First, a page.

“Love looks not with the eyes, but with the mind, and therefore is wing’d Cupid painted blind.”
William Shakespeare, A Midsummer Night’s Dream
It is a rare week, if not day, that goes by without most of us using the word “love.” English has only one word for “love,” and we all use it in a multitude of ways: I love my dog. I love chocolate. I love football. I love music. I love her/him. I love it. And, oh yes, I love my car. It gets a little confusing when we use the same word to describe our feelings toward a banana cream pie, a sunset, or another person. On Valentine’s Day it doesn’t seem right that we use the same word to say “I love bacon” and “I love you.”
The English language makes it difficult to explore the complexity of love. The Greeks provide several different words to describe human loves: brotherly, erotic, spiritual, motherly, and self-love. Interestingly, self-love cannot be attained without the capacity to love one’s neighbor.
The German social psychologist, Eric Fromm (1900-1980), explored these various types of love in his classic book, The Art of Loving. He concludes that mature love is a union that preserves one’s individuality. The paradox of mature love is that love breaks through isolation and two become one, yet remain two.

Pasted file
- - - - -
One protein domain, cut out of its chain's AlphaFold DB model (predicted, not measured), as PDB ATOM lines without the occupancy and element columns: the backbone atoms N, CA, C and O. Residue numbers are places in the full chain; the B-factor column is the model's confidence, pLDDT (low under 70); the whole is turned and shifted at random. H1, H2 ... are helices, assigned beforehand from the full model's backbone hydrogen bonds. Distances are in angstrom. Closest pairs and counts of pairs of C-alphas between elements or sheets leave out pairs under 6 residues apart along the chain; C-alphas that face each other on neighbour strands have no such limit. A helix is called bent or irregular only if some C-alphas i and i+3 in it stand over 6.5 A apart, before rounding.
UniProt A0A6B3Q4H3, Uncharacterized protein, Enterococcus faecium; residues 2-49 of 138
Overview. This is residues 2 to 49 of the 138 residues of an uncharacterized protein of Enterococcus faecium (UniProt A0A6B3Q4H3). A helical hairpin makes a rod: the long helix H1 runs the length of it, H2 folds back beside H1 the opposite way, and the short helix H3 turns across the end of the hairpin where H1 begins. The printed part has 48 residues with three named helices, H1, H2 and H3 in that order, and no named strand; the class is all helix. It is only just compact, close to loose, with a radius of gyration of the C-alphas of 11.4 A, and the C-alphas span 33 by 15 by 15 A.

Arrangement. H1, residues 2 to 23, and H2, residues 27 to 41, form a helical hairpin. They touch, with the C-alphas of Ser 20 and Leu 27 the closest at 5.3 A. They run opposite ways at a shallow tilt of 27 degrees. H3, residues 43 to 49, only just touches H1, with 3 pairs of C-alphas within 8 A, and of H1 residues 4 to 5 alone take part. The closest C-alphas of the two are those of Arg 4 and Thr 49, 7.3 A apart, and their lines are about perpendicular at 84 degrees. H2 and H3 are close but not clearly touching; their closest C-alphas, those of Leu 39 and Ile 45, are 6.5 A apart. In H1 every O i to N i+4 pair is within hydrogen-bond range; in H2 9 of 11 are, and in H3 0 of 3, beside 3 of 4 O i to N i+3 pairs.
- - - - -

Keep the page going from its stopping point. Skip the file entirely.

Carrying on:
The foundation for love’s expression is found in the first paragraph of Fromm’s book: “Is love an art? Then it requires knowledge and effort. Or is love a pleasant sensation, which to experience is a matter of chance, something one ‘falls into’ if one is lucky?” Fromm believes it is the former while acknowledging “the majority of people believe it is the latter.”
The great Russian writer, Leo Tolstoy (1828-1910), expressed the same point that mature love requires knowledge and effort.
I already love in you your beauty, I am only beginning to love in you that which is eternal and ever precious—your heart, your soul.
Beauty one could get to know and fall in love with in one hour and cease to love it as speedily, but the soul one must learn to know.
Believe me, nothing on earth is given without labor, even love, the most beautiful and natural of feelings.
Leo Tolstoy to Valeria Arsenev